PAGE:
We all know that climate change is threatening our environment. And our economies. And our livelihoods.
But now it appears that climate change could imperil the very foundations of our society.
That's right -- in a recent meeting with Australian Green Party Leader, Senator Christine Milne, researcher Peter Gous emphasized the likely impacts of global warming on beer production.
"It only takes one hot day" to destroy a crop of grain, said Gous.
This is a frightening prospect given that state-of-the-art climate models project up to a 1.5-degree Centigrade (2.7 degrees Fahrenheit) increase in average temperature by 2030.
Add that on top of your average heat-wave, and you could get a serious crop-killer.
This is just one example of the complex -- and often highly disturbing -- ways that climate change could affect our future.
A forthcoming book, Climate Peril, by author John J. Berger, attempts to tease out many of these potentially alarming effects -- on nature, the economy, human health, society, and national security.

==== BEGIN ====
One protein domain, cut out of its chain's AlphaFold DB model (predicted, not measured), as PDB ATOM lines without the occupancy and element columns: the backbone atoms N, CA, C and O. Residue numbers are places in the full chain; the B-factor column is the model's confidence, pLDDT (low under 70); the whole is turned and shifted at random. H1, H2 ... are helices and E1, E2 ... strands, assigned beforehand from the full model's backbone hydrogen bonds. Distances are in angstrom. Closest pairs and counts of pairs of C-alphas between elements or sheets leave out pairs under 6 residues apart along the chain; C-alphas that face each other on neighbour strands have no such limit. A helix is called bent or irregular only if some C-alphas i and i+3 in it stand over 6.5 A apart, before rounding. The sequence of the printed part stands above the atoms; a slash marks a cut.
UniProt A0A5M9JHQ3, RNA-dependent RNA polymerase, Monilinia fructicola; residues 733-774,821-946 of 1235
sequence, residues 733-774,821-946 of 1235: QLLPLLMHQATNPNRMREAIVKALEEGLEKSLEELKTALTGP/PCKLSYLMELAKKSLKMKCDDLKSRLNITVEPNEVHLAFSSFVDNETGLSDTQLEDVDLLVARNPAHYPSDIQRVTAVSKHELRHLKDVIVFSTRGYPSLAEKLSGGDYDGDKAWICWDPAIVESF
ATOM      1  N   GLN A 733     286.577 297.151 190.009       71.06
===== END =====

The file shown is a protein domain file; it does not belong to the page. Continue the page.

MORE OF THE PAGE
According to Berger, we're missing the boat by failing to consider critical interrelationships among effects such as drought, fire, disease, water shortages, habitat destruction, endangered species, resource collapse, energy production, and the economy.
Although a top-flight scientist and energy expert, Berger's book is remarkably easy to read.
He argues at the outset that there's almost no way we're going to limit global warming to a 2-degree Centigrade (3.6-degree Fahrenheit) increase in average temperature, as many have hoped.
He then shows, again and again, how climate change is likely to provoke cascades of destabilizing changes.
To select just one from a wealth of examples: a strong drought can destroy crops and livestock, which in turn impacts on food processors, farm-equipment suppliers, and labor markets.
This in turn can grind down local and regional economies, depressing real-estate values.
And this can then force economically stressed people to migrate elsewhere, weakening the social fabric of a community, harming mental and physical health, and promoting domestic violence.
Berger's book is one of the very best I've seen on climate change -- on understanding how it could impact on virtually every facet of our life, society, economy, and environment.
There's a lot more at stake here than just our beer.